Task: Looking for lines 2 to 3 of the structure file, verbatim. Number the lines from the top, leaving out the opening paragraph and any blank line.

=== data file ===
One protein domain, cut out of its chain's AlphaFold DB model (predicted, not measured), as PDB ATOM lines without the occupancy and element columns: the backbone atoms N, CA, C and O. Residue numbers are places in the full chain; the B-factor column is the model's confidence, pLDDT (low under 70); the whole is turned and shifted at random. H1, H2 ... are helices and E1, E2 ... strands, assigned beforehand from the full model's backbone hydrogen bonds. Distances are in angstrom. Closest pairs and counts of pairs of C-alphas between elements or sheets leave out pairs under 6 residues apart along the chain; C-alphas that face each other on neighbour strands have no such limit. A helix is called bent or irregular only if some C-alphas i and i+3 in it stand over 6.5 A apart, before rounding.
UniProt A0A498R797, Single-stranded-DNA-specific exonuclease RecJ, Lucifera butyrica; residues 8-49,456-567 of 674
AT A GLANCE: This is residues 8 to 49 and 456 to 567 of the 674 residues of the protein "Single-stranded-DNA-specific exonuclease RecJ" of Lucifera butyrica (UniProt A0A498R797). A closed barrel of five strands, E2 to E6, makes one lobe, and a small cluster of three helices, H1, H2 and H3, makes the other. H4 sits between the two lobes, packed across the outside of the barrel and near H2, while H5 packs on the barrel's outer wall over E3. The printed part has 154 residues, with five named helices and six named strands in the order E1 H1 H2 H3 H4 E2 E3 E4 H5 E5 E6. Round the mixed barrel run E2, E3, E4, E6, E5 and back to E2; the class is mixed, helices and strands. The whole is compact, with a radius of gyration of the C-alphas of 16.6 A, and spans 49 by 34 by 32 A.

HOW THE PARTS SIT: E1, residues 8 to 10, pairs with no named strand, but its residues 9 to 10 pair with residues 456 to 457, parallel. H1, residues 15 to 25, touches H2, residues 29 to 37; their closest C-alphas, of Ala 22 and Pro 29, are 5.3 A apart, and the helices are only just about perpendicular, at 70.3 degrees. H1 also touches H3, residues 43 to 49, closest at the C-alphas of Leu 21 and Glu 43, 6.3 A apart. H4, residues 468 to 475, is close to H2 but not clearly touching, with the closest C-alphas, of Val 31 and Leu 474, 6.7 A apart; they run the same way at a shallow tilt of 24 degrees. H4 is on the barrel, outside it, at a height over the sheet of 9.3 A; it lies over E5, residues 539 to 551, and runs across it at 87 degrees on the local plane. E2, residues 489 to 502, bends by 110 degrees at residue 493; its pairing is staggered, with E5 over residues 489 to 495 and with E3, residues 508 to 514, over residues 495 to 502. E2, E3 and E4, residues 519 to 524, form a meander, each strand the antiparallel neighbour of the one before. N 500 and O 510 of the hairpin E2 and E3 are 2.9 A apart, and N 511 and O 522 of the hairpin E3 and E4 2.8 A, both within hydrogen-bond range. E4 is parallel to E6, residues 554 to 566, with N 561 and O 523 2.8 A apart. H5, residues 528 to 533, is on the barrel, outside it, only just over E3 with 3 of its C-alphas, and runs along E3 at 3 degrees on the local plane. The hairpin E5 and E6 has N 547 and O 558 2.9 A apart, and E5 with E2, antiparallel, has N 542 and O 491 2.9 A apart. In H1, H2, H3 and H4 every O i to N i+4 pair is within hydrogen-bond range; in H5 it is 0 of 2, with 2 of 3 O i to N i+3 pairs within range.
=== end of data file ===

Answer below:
AT A GLANCE: This is residues 8 to 49 and 456 to 567 of the 674 residues of the protein "Single-stranded-DNA-specific exonuclease RecJ" of Lucifera butyrica (UniProt A0A498R797). A closed barrel of five strands, E2 to E6, makes one lobe, and a small cluster of three helices, H1, H2 and H3, makes the other. H4 sits between the two lobes, packed across the outside of the barrel and near H2, while H5 packs on the barrel's outer wall over E3. The printed part has 154 residues, with five named helices and six named strands in the order E1 H1 H2 H3 H4 E2 E3 E4 H5 E5 E6. Round the mixed barrel run E2, E3, E4, E6, E5 and back to E2; the class is mixed, helices and strands. The whole is compact, with a radius of gyration of the C-alphas of 16.6 A, and spans 49 by 34 by 32 A.

HOW THE PARTS SIT: E1, residues 8 to 10, pairs with no named strand, but its residues 9 to 10 pair with residues 456 to 457, parallel. H1, residues 15 to 25, touches H2, residues 29 to 37; their closest C-alphas, of Ala 22 and Pro 29, are 5.3 A apart, and the helices are only just about perpendicular, at 70.3 degrees. H1 also touches H3, residues 43 to 49, closest at the C-alphas of Leu 21 and Glu 43, 6.3 A apart. H4, residues 468 to 475, is close to H2 but not clearly touching, with the closest C-alphas, of Val 31 and Leu 474, 6.7 A apart; they run the same way at a shallow tilt of 24 degrees. H4 is on the barrel, outside it, at a height over the sheet of 9.3 A; it lies over E5, residues 539 to 551, and runs across it at 87 degrees on the local plane. E2, residues 489 to 502, bends by 110 degrees at residue 493; its pairing is staggered, with E5 over residues 489 to 495 and with E3, residues 508 to 514, over residues 495 to 502. E2, E3 and E4, residues 519 to 524, form a meander, each strand the antiparallel neighbour of the one before. N 500 and O 510 of the hairpin E2 and E3 are 2.9 A apart, and N 511 and O 522 of the hairpin E3 and E4 2.8 A, both within hydrogen-bond range. E4 is parallel to E6, residues 554 to 566, with N 561 and O 523 2.8 A apart. H5, residues 528 to 533, is on the barrel, outside it, only just over E3 with 3 of its C-alphas, and runs along E3 at 3 degrees on the local plane. The hairpin E5 and E6 has N 547 and O 558 2.9 A apart, and E5 with E2, antiparallel, has N 542 and O 491 2.9 A apart. In H1, H2, H3 and H4 every O i to N i+4 pair is within hydrogen-bond range; in H5 it is 0 of 2, with 2 of 3 O i to N i+3 pairs within range.